To be clear, these blazingly fast setup times are after we learned how to properly unfold each kayak. Don’t expect to get your Oru and immediately set it up perfectly, as some of the folds can be a bit finicky and there’s a certain order you should do everything to ensure your boat is built correctly. I tried to figure out how to set up the Beach LT without any instructions at first, and it’s safe to say it didn’t go very well. Thankfully, Oru has in-depth videos to help you get used to your boat. Once you do it a few times and figure out the little nuances of how to bend, fold and clip your Oru, your setup time will drop drastically. The videos were especially helpful when folding the kayaks back down too. I felt like I was wrestling with the Beach LT trying to get it to fold in on itself until I watched the video again, which offered helpful tips to get the boat to succumb to my shoving.
Maneuverable and stable on the water
Since Oru kayaks are so lightweight, you might be thinking they’d be unstable on the water, but you’d be wrong. I was pleasantly surprised at how balanced I felt, especially in the Lake and Lake+, which have a nice wide base. Even with gear and a dog in the boat with me, I was able to rock side to side and quickly pivot around without any fear of tipping. I was testing on a reservoir with super calm water, so I can’t say the Lake could handle the waves of the ocean, but Oru has other kayaks built to deal with choppier conditions. Since the kayak is so light, I was also surprised at just how fast I could get the little boat to go. With a few brisk paddles, I was flying across the reservoir with little effort. The Beach LT is equally easy to paddle, although weirdly enough, it felt a bit less stable to me than the Lake since it’s longer and not as wide. That extra length does make it feel like it glides faster and straighter than the Lake, though.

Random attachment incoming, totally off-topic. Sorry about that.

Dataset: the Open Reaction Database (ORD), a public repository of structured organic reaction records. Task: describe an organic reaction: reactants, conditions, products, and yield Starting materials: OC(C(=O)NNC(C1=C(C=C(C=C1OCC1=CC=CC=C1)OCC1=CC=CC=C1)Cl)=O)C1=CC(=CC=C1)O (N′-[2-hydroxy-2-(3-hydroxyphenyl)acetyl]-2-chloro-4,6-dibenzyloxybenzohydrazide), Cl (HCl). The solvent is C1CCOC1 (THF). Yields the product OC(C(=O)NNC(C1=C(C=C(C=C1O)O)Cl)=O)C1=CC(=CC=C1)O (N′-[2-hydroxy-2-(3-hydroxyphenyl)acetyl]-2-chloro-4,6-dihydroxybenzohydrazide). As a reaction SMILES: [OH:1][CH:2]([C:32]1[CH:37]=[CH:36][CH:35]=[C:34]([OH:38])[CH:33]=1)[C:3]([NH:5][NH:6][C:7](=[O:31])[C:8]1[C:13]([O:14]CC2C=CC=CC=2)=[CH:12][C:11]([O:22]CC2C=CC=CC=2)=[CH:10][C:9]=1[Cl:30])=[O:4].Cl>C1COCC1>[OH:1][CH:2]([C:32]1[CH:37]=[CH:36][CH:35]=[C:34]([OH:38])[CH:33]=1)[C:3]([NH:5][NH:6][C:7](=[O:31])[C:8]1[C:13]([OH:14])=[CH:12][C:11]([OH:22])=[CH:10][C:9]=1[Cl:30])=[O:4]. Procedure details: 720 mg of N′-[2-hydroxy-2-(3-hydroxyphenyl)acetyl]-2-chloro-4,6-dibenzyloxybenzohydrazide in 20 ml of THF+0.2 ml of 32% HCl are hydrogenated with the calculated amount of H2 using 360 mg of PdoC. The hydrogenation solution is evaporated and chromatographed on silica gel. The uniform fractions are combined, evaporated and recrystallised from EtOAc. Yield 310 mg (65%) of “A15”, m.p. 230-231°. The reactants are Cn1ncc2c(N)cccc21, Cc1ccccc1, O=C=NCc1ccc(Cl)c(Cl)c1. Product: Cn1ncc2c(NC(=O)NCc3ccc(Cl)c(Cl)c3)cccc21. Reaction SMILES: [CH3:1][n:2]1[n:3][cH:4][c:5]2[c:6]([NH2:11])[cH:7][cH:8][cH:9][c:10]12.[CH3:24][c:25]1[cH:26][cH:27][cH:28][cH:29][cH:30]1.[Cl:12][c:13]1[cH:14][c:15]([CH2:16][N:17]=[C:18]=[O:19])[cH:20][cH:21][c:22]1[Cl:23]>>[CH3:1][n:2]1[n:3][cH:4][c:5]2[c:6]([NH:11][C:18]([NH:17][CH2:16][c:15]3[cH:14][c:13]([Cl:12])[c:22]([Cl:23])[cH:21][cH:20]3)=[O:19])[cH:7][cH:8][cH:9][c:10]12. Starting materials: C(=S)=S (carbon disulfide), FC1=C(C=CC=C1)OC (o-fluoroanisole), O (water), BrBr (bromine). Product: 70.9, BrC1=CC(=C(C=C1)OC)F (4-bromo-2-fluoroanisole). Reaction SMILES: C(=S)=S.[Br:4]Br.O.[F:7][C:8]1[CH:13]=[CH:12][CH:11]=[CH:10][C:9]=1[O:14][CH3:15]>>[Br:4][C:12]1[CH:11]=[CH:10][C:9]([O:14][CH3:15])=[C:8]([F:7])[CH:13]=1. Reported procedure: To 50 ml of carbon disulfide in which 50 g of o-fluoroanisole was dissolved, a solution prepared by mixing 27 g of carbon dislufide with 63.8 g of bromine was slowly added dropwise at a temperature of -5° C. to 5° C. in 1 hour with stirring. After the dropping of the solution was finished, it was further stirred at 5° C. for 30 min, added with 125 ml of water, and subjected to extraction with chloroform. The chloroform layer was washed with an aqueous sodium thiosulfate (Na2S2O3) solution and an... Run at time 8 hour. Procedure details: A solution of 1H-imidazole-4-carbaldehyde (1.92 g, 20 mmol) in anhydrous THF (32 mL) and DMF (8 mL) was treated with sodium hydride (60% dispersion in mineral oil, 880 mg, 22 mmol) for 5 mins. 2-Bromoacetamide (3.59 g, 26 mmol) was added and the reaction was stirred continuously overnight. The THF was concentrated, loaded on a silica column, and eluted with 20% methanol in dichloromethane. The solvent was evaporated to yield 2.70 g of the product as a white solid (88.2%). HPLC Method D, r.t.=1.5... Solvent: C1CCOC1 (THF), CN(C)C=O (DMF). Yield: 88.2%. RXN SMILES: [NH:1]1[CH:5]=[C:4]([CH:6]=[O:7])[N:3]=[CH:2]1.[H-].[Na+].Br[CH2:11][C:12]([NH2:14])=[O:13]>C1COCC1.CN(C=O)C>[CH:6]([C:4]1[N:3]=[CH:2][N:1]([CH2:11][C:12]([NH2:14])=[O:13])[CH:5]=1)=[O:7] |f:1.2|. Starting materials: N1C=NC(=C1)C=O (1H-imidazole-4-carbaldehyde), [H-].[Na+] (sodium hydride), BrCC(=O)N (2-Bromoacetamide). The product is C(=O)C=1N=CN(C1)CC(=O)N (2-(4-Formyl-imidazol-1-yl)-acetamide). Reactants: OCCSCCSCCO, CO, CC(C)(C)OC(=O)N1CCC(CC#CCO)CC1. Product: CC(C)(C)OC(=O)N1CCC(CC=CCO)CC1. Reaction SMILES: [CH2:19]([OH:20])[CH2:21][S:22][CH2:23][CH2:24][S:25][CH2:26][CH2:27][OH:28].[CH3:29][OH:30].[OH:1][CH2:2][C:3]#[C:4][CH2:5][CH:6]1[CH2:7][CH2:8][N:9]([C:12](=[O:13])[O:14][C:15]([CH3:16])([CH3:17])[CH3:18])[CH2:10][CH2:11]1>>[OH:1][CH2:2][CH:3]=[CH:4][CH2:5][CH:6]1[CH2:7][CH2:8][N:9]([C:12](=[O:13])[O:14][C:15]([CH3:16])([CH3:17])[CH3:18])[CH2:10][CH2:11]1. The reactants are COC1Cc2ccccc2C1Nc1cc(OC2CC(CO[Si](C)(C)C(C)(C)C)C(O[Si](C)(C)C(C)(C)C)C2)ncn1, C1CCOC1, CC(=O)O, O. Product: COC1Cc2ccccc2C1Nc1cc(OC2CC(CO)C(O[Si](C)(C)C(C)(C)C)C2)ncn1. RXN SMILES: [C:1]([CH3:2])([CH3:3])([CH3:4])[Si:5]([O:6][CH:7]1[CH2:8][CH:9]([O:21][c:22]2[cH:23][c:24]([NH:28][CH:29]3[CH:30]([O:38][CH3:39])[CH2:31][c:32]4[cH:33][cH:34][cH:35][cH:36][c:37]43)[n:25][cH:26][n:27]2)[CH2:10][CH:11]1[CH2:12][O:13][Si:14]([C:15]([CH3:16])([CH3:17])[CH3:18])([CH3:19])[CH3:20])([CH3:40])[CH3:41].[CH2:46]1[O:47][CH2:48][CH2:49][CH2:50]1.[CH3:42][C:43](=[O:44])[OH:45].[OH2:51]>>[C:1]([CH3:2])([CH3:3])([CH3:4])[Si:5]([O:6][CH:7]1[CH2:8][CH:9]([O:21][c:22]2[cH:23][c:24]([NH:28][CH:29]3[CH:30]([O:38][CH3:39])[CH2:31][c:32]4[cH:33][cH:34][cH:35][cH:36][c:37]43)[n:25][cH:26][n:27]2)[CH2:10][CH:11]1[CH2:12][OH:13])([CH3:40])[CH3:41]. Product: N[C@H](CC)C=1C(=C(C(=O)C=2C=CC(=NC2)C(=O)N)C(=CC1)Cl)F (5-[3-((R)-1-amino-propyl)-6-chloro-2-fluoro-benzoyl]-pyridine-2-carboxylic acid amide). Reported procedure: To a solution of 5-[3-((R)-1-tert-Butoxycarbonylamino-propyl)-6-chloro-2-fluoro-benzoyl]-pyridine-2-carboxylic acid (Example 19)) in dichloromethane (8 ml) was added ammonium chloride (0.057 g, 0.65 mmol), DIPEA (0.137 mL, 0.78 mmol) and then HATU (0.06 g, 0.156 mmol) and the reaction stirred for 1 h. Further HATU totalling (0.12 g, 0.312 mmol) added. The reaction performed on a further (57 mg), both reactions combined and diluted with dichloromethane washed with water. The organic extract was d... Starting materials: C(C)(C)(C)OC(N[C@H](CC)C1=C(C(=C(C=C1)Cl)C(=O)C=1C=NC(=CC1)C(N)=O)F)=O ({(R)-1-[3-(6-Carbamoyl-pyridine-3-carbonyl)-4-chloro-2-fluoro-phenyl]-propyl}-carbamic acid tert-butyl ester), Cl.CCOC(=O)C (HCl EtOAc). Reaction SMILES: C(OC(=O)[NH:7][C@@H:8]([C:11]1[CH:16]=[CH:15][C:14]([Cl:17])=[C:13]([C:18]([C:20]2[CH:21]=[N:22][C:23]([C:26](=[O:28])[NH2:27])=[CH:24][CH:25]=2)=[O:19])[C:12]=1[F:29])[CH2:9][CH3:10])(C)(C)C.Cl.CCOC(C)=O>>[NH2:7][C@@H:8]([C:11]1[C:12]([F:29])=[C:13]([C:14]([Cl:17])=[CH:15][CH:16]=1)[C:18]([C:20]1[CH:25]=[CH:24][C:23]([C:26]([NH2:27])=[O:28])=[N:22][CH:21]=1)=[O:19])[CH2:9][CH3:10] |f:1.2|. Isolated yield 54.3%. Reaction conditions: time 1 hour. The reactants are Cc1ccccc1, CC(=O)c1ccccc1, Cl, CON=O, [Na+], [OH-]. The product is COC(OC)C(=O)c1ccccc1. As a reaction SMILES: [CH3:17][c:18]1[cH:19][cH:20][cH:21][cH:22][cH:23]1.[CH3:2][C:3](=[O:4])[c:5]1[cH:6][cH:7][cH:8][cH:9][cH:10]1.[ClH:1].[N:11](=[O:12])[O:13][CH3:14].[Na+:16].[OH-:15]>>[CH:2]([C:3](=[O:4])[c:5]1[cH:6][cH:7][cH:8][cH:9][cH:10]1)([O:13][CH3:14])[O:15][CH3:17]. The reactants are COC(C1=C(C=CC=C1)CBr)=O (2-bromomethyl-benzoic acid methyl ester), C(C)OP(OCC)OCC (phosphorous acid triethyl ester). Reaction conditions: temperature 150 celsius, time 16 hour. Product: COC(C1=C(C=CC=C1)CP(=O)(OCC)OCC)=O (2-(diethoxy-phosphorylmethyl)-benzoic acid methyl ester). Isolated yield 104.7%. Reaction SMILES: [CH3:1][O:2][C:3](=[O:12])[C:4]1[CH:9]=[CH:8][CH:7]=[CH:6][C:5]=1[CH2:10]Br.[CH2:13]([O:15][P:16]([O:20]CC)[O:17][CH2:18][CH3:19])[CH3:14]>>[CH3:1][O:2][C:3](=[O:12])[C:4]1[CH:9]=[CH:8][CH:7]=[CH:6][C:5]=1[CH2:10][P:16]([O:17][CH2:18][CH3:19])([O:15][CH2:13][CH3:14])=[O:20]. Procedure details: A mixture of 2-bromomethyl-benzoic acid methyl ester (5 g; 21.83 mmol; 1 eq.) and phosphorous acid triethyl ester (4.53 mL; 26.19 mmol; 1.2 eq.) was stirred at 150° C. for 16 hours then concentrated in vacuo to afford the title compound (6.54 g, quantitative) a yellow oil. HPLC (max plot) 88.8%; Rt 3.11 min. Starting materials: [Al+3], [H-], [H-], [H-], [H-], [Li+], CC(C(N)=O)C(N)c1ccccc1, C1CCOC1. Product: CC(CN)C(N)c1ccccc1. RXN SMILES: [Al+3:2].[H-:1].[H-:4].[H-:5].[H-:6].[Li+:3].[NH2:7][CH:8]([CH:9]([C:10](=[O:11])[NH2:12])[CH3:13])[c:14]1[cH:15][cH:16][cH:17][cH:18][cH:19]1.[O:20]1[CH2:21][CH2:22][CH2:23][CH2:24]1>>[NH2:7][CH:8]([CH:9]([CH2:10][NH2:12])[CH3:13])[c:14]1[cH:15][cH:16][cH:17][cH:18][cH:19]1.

What we didn’t like about Oru kayaks
Lack of comfort
Oru kayaks are by no means the most comfortable on the market. The lightweight, hard material doesn’t lend itself to hours upon hours on the water, and while testing the base Lake, sitting really started to get uncomfortable after about an hour and a half. The Lake+ has a thicker seat and the ability to add upgraded accessories like the gel seat cushion to make the experience more bearable. The Lake+ also has a footrest, which makes paddling easier and more comfortable by helping distribute your weight. The Beach LT has a similar seat to the Lake+, with a thicker cushion than the base Lake and an adjustable backrest. While these little improvements are nice, they still don’t match the comfort of some inflatable kayaks I’ve used. Perhaps some of the higher-end models are more comfortable, but I needed to add the gel seat to the ones I tried if I wanted to stay on the water for more than a couple of hours.
Setup and breakdown have a learning curve
I know, I know, I just said that assembling Oru kayaks is easy, but I think it’s important to point out that it takes practice. If you don’t know what you’re doing, folding and unfolding these boats can be difficult. I would highly recommend watching the brand’s videos and practicing with your kayak multiple times before heading to the lake.
Once you get the hang of your kayak, though, unfolding it is quite simple. I can only speak to the Lake and the Beach LT, but it took nearly the exact amount of time that the site says, one minute for the Lake and five minutes for the Beach LT. If you were to get one of the bigger boats, be sure to really practice, as even when you know what you’re doing the site says assembly can take up to 15 minutes.